And Build Back Better — there are a lot of science investments in the National Renewable Energy Lab and the Department of Energy labs, there's wildfire mitigation, there's climate change so that we have a sustainable future. There are differences on specific little things but overall there's agreement. 

Warner: Do you think a vote can get done on Build Back Better by Thanksgiving then, as the Speaker wishes?

Rep. Perlmutter: Yes. We know that there are some budget numbers that have come back for a big part of the bill, we're waiting for the rest over the next few days. But really step number one was getting this infrastructure bill passed, and I don't think we can overstate the importance of this bill. For instance, in Colorado, we are going to have dozens and dozens of bridges repaired and rebuilt, the likes of which we haven't seen since the interstate program was first conceived back in the late '50s and early '60s.

We have seen the electrical grid spark some of the wildfires or completely disintegrate because of the wildfires. With extreme weather, we saw the entire grid in Texas go down, so there is electrical grid resiliency in the infrastructure bill. And then water systems, even in Colorado our water systems are getting old. And these are millions of jobs over the course of the next 10 years.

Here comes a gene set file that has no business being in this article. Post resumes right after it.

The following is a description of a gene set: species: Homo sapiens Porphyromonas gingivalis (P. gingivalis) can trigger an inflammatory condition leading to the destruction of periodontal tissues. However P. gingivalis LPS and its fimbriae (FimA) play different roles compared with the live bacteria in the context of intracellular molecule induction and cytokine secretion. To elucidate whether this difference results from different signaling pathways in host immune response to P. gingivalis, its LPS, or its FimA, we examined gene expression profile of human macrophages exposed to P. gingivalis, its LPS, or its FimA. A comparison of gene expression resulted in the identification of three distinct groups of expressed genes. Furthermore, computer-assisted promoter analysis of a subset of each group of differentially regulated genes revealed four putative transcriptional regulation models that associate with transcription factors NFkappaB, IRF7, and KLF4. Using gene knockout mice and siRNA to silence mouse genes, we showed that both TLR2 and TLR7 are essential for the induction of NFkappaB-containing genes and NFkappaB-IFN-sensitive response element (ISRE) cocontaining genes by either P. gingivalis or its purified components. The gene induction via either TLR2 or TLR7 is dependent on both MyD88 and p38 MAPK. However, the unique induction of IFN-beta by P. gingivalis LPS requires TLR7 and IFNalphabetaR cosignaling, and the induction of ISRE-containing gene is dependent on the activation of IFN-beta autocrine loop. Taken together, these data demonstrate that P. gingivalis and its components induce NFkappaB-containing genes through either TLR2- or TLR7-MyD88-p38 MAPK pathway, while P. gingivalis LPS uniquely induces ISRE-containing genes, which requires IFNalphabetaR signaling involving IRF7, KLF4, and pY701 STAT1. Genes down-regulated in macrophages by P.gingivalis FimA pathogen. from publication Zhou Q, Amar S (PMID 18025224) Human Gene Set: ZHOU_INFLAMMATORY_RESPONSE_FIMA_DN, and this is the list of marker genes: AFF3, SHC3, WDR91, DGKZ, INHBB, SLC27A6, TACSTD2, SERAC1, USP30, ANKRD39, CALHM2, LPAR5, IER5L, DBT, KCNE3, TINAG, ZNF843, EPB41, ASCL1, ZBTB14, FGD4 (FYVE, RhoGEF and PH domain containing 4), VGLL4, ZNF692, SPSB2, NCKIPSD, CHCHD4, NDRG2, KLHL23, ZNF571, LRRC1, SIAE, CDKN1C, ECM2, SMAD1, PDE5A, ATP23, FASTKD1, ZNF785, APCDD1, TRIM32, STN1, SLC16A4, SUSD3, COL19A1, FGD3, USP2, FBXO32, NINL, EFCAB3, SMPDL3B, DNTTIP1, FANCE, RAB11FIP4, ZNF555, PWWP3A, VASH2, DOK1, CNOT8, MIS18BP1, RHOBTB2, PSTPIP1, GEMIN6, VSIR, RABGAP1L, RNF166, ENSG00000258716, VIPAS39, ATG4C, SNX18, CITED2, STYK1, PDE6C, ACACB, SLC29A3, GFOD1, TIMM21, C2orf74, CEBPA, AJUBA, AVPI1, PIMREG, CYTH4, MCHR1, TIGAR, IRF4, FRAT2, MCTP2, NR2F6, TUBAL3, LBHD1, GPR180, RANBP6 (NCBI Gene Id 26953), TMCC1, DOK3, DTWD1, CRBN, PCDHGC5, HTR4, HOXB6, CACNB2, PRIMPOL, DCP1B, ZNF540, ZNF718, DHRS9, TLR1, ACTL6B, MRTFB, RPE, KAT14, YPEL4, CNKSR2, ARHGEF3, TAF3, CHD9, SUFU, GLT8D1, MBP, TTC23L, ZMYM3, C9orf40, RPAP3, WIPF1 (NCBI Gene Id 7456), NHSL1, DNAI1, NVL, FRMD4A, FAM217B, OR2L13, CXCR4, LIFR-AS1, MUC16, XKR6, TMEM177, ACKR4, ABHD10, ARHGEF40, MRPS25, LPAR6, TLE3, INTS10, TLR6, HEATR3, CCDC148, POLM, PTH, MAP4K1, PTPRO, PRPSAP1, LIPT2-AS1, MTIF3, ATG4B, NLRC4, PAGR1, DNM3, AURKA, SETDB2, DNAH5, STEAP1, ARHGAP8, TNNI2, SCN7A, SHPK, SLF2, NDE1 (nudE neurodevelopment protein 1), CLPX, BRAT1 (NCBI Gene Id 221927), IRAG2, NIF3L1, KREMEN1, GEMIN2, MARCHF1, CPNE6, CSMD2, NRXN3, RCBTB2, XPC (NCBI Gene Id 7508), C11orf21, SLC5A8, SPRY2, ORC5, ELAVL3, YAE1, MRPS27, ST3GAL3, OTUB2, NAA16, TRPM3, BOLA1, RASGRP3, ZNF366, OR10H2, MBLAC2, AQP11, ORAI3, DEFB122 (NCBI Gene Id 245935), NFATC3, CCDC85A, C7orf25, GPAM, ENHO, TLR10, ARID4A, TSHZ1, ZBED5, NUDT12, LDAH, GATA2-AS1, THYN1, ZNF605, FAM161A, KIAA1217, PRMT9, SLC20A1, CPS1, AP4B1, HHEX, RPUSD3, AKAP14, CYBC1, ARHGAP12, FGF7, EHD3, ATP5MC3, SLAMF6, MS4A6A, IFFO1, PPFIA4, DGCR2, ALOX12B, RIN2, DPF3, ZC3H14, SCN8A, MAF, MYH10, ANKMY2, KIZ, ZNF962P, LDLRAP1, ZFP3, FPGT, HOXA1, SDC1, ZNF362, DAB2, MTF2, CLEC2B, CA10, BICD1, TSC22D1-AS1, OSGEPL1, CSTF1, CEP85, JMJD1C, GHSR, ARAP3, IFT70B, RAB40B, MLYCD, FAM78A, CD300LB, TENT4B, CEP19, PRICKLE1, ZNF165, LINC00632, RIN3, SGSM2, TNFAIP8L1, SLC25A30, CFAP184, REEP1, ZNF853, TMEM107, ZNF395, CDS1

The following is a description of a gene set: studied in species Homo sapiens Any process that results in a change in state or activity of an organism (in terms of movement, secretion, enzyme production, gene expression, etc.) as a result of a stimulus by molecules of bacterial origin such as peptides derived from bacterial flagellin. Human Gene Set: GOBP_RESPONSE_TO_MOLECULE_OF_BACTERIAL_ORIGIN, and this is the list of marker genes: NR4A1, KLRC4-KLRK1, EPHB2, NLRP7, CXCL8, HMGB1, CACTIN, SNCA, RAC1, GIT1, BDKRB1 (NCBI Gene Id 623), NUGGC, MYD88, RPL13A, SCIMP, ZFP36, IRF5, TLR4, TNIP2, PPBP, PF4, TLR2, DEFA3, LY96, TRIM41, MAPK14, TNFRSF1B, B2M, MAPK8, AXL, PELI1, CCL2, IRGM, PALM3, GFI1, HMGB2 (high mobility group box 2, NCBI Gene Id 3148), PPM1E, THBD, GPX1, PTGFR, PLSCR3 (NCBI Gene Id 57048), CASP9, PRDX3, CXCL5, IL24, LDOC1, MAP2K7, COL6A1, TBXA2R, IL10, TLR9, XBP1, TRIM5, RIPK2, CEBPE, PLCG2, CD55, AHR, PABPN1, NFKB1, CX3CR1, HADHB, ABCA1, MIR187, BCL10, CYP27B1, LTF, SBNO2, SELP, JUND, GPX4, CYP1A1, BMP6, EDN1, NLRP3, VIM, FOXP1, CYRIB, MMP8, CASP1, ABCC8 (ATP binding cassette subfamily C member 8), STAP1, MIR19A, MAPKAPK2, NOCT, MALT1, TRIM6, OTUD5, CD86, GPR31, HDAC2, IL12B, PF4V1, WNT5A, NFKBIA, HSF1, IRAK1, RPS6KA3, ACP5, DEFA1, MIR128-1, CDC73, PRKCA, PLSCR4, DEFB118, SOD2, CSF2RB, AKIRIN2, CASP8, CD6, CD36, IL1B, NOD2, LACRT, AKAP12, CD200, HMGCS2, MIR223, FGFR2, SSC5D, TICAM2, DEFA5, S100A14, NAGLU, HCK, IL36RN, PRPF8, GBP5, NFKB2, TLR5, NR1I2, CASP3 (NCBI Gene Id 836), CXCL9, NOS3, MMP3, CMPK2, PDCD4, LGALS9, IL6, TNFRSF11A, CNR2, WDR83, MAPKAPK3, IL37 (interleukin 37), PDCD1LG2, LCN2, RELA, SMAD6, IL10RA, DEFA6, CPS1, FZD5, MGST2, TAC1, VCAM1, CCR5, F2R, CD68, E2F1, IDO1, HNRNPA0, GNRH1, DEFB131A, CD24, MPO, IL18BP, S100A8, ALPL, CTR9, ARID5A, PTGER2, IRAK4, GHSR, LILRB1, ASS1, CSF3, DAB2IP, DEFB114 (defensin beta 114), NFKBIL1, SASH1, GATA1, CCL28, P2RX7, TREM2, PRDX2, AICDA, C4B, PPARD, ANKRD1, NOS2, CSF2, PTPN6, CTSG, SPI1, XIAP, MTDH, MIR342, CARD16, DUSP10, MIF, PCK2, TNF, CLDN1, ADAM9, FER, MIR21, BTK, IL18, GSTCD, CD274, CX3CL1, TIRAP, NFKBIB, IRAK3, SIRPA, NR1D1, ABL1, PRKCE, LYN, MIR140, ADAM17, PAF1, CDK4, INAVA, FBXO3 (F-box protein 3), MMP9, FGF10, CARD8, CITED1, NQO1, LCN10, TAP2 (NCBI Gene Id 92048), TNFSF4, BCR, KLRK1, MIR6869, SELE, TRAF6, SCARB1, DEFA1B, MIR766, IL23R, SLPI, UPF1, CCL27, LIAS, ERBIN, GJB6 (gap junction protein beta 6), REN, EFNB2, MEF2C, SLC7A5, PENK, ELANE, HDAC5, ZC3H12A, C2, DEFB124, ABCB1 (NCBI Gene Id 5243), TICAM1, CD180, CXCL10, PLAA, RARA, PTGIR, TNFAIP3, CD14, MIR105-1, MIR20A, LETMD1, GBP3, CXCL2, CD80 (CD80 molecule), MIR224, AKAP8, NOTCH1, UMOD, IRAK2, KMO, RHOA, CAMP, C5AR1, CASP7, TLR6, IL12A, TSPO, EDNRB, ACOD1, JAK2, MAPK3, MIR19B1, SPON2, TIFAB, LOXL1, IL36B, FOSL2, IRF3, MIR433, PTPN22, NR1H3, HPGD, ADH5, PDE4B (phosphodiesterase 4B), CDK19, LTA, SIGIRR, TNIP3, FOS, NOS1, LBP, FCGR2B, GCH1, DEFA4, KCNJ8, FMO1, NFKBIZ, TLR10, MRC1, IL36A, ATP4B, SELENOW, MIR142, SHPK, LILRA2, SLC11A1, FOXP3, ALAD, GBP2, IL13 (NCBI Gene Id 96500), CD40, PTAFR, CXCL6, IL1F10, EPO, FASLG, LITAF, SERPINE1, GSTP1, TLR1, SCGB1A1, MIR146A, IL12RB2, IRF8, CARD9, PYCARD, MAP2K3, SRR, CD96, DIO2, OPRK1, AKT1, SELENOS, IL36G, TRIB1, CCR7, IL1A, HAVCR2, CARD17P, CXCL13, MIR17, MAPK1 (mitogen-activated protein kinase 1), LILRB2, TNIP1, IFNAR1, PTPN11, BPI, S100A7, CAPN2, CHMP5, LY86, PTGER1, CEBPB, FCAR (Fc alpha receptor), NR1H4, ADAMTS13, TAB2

Warner: I'd like to talk a bit about the midterm elections. The boundary lines of Colorado's congressional districts have just been redrawn, including your district, the seventh. Do you plan to run for reelection?

Rep. Perlmutter: Well, we're working on putting a campaign together. How's that?

Warner: I'll take a yes or a no.

Rep. Perlmutter: Okay. How about we're putting a campaign together?

Warner: Okay. Why wouldn't you just say yes?

Rep. Perlmutter: Honestly, sure. I had to file a paper a year ago to say that I wanted to run again, so yeah. And the district itself is about as beautiful a district as there is in America.

Warner: I just want to point out that you won that district by 20 points last time, but the new seat leans only about seven points Democratic. Next year is expected to be tough for Democrats, and the Republican Congressional Super PAC has announced it's going to spend money against you. Are you preparing for a tighter race?